Pros offer advice on landing first job


October 17, 2007|By HANAH CHO

It's that time of the year again: When recruiters descend on college campuses across the country to seek prospective interns and employees.

There's probably not another time in your career where you'll feel so wanted by recruiters. And you have the upper hand: The job market is still relatively strong with employers expecting to hire 16 percent more new college graduates in 2007-2008, according to the National Association of Colleges and Employers.

The hard part is making sure you snag the internship or the job that you want. What are recruiters looking for?

Let's ask them.

Here are do's and don't's from Baltimore-area recruiters, who dished out advice to students at Towson University's College of Business and Economics last week. (They represented some top local employers: PricewaterhouseCoopers; sales consulting firm EntreQuest; Northwestern Mutual Financial; McCormick & Co.; Enterprise Rent-A-Car; Sherwin Williams; T. Rowe Price and Northrop Grumman.)

Ground your helicopter parents. I really thought stories of parents calling recruiters or trying to sit in on interviews were grossly exaggerated urban legends.

But Lisa Howard, a Baltimore-based campus-recruiting manager at PricewaterhouseCoopers, says it's definitely true. "In the last three weeks, I've had four parents call me to discuss their children's careers," Howard says. "To have your parent call the recruiter, it says a little something about you."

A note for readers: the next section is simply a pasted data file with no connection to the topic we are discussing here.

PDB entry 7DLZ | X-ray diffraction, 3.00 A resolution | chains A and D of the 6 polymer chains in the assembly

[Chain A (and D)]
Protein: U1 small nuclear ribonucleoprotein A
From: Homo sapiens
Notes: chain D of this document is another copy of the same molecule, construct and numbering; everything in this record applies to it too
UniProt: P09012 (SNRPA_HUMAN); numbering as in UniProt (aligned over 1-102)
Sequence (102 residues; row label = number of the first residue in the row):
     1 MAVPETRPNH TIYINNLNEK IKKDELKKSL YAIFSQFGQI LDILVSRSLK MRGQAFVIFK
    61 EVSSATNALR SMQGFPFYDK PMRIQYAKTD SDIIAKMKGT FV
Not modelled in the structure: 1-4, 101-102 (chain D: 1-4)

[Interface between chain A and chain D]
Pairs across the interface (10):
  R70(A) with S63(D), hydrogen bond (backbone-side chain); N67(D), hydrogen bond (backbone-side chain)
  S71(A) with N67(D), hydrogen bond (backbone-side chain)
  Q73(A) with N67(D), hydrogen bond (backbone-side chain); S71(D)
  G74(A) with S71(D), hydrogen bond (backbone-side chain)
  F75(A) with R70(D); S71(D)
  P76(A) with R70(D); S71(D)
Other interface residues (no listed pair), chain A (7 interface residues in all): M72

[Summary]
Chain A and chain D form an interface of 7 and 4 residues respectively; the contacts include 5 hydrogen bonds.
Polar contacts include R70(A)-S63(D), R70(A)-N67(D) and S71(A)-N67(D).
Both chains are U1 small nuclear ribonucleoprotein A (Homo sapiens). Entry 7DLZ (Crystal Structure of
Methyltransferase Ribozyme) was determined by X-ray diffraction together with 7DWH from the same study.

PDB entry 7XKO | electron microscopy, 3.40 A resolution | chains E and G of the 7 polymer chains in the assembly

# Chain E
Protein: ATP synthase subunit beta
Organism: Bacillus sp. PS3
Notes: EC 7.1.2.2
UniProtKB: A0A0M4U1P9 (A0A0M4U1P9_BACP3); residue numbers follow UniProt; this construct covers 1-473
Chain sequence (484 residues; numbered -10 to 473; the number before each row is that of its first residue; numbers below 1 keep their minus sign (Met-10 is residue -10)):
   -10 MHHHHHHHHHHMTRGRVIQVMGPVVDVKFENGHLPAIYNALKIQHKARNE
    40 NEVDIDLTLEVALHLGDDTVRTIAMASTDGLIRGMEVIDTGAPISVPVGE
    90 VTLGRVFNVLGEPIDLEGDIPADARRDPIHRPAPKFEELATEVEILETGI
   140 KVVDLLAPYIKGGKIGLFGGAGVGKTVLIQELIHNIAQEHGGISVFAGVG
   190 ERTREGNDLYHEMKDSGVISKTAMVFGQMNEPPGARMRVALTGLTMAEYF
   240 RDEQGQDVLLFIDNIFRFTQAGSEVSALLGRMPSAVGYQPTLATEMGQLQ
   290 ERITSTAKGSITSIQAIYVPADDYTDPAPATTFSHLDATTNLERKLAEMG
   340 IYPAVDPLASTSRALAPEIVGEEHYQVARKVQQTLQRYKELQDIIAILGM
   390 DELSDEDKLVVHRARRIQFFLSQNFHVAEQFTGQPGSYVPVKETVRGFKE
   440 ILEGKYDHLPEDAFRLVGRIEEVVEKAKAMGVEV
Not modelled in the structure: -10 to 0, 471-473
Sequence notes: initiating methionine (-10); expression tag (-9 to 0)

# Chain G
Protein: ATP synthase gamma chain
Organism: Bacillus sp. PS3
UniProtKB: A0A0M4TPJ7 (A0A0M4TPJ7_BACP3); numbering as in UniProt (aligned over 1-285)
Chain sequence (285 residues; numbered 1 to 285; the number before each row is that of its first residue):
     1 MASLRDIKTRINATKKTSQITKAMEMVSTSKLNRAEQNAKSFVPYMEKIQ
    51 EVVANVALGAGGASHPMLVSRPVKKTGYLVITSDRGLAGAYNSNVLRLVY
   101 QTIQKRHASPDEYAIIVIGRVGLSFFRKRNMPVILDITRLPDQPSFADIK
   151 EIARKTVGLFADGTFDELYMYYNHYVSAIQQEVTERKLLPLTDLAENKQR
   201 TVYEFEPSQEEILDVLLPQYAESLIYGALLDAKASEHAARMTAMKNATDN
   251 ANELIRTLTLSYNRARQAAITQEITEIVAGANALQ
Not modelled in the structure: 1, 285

Namely that you can't make your own decisions.

Do your homework. Make sure you know what the company does and come prepared with questions.

The preparation can help you figure out what recruiters will likely ask you, says Elizabeth K. Hardesty, a recruiting supervisor for Enterprise in Linthicum.

Appearance counts. This is not a superficial issue. Many college students don't have a resume that screams experience, so first impression matters.

As Howard, of PWC, puts it: "Your appearance is your brand. The brand you put out there is up to you."

Err on the side of conservative when picking an interview outfit. And lay off the heavy cologne or perfume.

"Don't wear anything distracting. Keep it simple," says Misti Piper, director of recruiting for EntreQuest, which is based in Baltimore.

Moreover, pay attention to your body language and posture.

Tailor your resume. It can help you stand out if your resume looks as if it was put together for a specific company.

List leadership skills and organizational and community involvement. Show the recruiters that you can juggle both school and a part-time job or running a club.

List accomplishments, such as increasing your restaurant tab average if you're a server, for example, instead of job tasks.

Be humble. This goes to the issue of entitlement among the Gen Y candidates that recruiters have been complaining about lately.

I'm willing to give 20-somethings the benefit of the doubt because their eagerness and enthusiasm may be coming off the wrong way.

But don't assume you deserve a certain salary or a bonus, as one recruiter told the story of a candidate who brashly indicated that there must have been a mistake in his offer because a bonus was not included.

Send your stories, tips and questions to Please include your first name and your city.

On the Job is published Monday at

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